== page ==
But while Line can seem a bit sparse in its core elements, just scraping by with a passing grade, it's hard to begrudge such things of such a quick read. And it's quick not just for its limited chapter count -- the frantic, kinetic disposition of the characters and the story itself demand a quick move from panel to panel and one page to the next. Even if the story doesn't reveal much, the desire to know just what will be revealed is hard to resist, and the single volume is all too easy to devour in a single brief session. Although Line leaves much to be desired, it is definitely the kind of work one can get more out of than was put in, and even if only for that, it is well worth the paltry timespan it'll take to read.read more
Line is a short manga, with a simple but fascinating idea.
A bunch of suicidial persons putting their life in the hand of a normal schoolgirl. The only connection between the girl and the guy who guides her is a cellphone.
The story is deep, but not very complex. You barely learn something about the protagonists, and the reasons for the people who want to suicide are never told. But this is part the manga's appeal. Instead of trying to get tears out of the readers by telling tragic stories,you get to see the plot how you would have seen it in real life. Simply following the the happenings, without much looking back.
The manga is fascinating and since it is a short read I would recommend it to everyone. I am sure you won't regret reading it.read more
Short, sweet, and to the point, Line has more potential than it has actual content. That doesn't make it bad though. On the contrary, Line's potential is such that I can't help but feel the 1-volume series was quite good, based more on that potential than the content. It had the right idea going, a good sense of suspense building, and managed to do it all in a few short chapters.
Chiko's a pretty typical party girl. A little shallow, sure, but she knows subtle ways to deter bullying and is good at self-deprecating humor. When she finds a lost cell phone and decides to turn it in, her life changes. The phone rings and on the other end is someone who starts telling her locations where people are about to die and that she's the only one who can stop them. With the assistance of a classmate, Bando, she starts racing around Tokyo trying to prevent people from killing themselves.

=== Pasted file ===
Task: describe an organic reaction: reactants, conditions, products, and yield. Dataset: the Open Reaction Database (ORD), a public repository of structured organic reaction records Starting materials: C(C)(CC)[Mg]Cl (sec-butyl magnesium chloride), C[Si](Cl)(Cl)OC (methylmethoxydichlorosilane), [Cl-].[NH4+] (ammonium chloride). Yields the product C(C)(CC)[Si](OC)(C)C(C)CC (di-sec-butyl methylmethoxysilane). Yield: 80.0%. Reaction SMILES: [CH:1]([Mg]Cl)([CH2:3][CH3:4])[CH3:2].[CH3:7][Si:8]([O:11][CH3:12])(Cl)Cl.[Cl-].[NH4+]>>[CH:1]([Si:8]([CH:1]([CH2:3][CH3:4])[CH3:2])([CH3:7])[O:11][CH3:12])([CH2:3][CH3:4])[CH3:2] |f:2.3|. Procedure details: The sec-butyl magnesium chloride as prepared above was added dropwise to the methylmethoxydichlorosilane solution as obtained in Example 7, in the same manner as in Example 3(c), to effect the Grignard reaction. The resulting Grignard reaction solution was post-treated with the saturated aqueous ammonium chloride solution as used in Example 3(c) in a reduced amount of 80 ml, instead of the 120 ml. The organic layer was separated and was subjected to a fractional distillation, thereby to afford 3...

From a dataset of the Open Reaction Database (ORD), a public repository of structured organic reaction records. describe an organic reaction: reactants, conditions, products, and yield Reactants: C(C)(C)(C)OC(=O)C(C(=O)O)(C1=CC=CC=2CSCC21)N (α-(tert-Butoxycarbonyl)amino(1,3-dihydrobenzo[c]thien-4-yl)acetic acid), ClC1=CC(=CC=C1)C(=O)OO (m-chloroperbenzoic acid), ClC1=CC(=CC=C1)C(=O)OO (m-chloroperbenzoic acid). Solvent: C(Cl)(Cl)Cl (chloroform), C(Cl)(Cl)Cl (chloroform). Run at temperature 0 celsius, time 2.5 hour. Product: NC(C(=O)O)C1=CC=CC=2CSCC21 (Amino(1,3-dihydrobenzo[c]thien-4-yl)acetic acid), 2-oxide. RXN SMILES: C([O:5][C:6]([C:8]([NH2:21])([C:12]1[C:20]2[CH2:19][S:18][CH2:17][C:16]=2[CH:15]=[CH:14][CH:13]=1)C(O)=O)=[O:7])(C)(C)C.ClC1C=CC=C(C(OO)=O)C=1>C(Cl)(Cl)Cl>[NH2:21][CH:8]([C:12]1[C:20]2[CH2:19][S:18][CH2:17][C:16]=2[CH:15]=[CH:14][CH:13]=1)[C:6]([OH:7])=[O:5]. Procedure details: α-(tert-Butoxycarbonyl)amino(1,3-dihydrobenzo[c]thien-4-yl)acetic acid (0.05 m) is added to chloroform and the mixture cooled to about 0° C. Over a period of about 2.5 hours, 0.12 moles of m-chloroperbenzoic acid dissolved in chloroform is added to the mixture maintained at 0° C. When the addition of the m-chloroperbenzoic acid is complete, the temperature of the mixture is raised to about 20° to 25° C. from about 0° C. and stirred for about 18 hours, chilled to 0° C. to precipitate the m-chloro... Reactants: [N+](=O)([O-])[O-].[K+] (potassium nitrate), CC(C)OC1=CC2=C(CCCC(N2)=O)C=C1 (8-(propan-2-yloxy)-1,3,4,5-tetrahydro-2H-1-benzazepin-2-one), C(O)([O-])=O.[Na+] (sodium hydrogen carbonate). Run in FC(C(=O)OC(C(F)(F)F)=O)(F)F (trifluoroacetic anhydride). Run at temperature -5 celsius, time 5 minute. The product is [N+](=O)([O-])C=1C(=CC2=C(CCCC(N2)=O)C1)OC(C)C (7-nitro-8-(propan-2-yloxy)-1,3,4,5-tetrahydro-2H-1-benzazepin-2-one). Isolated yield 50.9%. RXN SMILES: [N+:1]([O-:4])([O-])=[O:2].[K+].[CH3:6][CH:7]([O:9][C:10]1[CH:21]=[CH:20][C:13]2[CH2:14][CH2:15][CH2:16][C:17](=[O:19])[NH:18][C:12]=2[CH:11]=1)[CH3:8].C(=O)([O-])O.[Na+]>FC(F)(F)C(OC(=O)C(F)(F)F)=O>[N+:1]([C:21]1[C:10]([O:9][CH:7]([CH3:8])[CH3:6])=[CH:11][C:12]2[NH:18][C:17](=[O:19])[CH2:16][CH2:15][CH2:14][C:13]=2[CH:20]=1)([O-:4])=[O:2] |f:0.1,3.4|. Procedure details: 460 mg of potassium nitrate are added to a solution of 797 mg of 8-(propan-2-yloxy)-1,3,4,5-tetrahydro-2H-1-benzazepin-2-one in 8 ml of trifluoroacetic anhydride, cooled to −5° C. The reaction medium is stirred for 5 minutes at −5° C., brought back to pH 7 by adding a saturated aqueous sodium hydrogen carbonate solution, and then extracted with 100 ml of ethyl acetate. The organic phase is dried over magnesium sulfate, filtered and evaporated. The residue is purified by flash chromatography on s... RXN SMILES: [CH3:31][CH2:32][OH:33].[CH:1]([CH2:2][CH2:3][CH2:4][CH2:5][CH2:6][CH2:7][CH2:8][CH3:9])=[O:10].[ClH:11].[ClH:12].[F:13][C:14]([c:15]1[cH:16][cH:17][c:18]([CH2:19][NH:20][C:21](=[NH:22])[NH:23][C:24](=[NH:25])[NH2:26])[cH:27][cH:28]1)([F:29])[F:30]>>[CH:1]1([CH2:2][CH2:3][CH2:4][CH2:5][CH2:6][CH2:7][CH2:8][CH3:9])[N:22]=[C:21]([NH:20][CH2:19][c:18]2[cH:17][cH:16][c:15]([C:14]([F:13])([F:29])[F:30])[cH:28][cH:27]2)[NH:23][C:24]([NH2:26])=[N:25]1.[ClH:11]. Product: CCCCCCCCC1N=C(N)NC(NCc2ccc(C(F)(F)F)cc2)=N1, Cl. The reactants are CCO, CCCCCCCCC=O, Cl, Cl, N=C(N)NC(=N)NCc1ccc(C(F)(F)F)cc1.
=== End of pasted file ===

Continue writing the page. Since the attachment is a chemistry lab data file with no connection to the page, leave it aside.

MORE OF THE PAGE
I think what I liked most was that she didn't always succeed. Sometimes she simply didn't get there in time, no matter how hard she tried. For awhile she simply gave up in frustration. She questioned why any of this mattered to her, they were strangers. And yet she realized that it would make her just like the people who saw someone about to jump and yet did nothing to try to stop them. She didn't want to be someone who could just look away and pretend not to see things.
The other thing I liked was that she never learned who Task was, and didn't know that he presumably killed himself at the end (based on an undescribed image.) Perhaps he thought she could find him and rescue him as well, perhaps not. But at least she didn't have that hanging over her as well.
I really think this could have been stretched into a longer series with character development. Slowing the pacing of the suicides, giving Chiko and Bando a chance to form a relationship and for Chiko to come to terms with her position would have been wonderful. Still, even in its condensed form I found this to be a worthwhile read. For all the darkness, it was still bittersweetly uplifting in the end.read more